There are several reasons why music videos' visual stimulation
is a unique and powerful form of media. One is its power to evoke
specific visual images every time music is played. Another is that
the visuals are the primary source of pleasure and require a complex
visual chain that relies on memory. This makes it essential to watch
videos again and again (Kinder 1986). Viewers have to work at connecting
images to formulate a narrative or context for song lyrics. The
cognitive effort needed to decode the media text establishes the
process as stimulating and memorable.
Music videos pioneered a new direction in video expression.
Because they are commercial themselves, they erased the distinction
between television advertising and programming. The use of the quick
visual montage causes some to feel that music videos are a mainstream
and accessible form of postmodern art. Music videos' potent use
of "images as reality" has transformed popular media.
Music videos' conventions have influenced television commercials,
television programming and popular film. They serve as populist
entertainment, particularly for young people.
Music videos function is to market pop songs to a music buying
audience. The largest demographic targeted is young people 12-34.
In the process of marketing entertainers and their CDs, videos and
MTV have co-opted autonomy and youth rebellion as their mantra.
They are successful because buyable pop culture is central to young
people's lives. Pop culture commodities express personal
taste, personal identity and identification in the youth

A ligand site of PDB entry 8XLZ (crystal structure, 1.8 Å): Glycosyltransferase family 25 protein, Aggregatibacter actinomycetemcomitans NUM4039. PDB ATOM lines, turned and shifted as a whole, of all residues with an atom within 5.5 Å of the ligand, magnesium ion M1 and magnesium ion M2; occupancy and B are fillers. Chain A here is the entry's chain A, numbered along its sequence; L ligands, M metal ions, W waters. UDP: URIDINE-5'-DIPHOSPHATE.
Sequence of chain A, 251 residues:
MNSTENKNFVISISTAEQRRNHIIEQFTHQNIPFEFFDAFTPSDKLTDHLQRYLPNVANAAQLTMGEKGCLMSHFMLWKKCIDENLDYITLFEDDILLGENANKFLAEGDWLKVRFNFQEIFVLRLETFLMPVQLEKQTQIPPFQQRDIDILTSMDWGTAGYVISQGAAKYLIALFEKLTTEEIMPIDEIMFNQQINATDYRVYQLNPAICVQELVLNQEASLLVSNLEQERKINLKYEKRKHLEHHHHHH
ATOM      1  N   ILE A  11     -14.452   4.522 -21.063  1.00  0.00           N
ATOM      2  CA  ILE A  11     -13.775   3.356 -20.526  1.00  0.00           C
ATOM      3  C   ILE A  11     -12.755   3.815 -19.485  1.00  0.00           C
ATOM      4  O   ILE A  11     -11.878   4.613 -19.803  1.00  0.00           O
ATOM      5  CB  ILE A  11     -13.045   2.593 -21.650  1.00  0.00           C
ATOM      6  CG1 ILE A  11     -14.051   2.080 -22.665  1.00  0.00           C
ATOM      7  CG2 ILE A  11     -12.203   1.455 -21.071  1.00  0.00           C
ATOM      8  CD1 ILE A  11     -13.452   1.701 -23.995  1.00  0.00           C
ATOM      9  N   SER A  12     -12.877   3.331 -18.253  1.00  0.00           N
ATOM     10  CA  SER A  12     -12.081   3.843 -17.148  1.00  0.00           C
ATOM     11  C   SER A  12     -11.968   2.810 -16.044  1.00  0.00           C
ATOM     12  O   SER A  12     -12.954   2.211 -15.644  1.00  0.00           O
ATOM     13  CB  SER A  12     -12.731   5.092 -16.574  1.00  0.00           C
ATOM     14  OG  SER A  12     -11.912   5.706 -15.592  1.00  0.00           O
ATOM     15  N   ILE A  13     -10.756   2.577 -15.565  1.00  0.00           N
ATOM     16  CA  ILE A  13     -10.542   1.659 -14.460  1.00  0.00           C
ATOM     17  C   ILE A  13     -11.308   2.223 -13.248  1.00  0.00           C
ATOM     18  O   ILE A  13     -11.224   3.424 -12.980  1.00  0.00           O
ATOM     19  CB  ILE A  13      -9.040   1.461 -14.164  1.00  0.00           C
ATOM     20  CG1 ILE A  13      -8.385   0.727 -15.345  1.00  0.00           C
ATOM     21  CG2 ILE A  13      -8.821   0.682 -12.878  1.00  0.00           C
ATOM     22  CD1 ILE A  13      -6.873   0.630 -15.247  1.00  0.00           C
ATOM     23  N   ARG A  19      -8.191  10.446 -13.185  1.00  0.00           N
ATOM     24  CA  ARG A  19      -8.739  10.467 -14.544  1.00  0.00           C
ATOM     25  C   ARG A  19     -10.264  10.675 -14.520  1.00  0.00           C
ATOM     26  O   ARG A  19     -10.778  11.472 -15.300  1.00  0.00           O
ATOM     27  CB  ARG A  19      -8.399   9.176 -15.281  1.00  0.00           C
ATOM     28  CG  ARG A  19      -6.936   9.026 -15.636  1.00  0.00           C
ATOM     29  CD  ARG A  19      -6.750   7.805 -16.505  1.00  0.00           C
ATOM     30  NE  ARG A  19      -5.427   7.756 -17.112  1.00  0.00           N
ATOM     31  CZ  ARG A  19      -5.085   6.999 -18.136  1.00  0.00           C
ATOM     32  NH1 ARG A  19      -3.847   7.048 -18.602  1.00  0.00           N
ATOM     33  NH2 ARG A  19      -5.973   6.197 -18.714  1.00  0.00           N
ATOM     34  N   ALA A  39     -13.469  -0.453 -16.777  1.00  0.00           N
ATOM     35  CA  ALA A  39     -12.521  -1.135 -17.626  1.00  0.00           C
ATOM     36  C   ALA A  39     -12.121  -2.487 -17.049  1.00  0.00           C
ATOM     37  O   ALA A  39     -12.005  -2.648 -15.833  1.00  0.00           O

subculture. MTV and music videos use a subtle marketing approach,
they present their cultural product as an experience to be shared,
an opportunity to participate in a wonderous leisure world. Participating
in this world is portrayed as a primary experience, a part of living,
so the products or videos become "natural."
Music videos animate and set to music the tension of US youth culture.
Many of them recognize and mirror young people's feeling of instability
and often they fuel teenagers' search to buy and belong (Aufderheide,
1986). MTV, particularly, plays to young people's search for identity
and struggling to find community in a society whose major product
is information. Bob Pittman, the inventor of MTV, said: "Young
Americans are TV babies. If you got their emotion going, forget
their logic, you've got 'em" (Lewis, 1990). MTV has
enormous penetration in the youth market and can deliver an enormous
audience to advertisers.
Personal identity is the primary commodity produced and co-opted
in music video. The images are not real life or
mythical, instead they are pop culture cliches, commodified
forms of cultural stereotyping. Sex roles are an identity
created from the outside in and usually from the perspective
of male fantasy. Music videos encourage constant recreation
of identity in a world without social responsibility, an untrue
world of distraction and diversion. People producing and "starring"
in music videos invent the world they represent. The popular culture
iconic representations for males frequently include suitors, thugs,
gang members, etc. Female images are often prostitutes, nightclub
performers, goddesses, temptresses, servants or schoolgirls. Women
are often outsiders or agents of trouble. All of this maintains
the macho traditions of rock and roll (Seidman, 1992) and influence
young people's social construction of reality (Berger & Luckmann,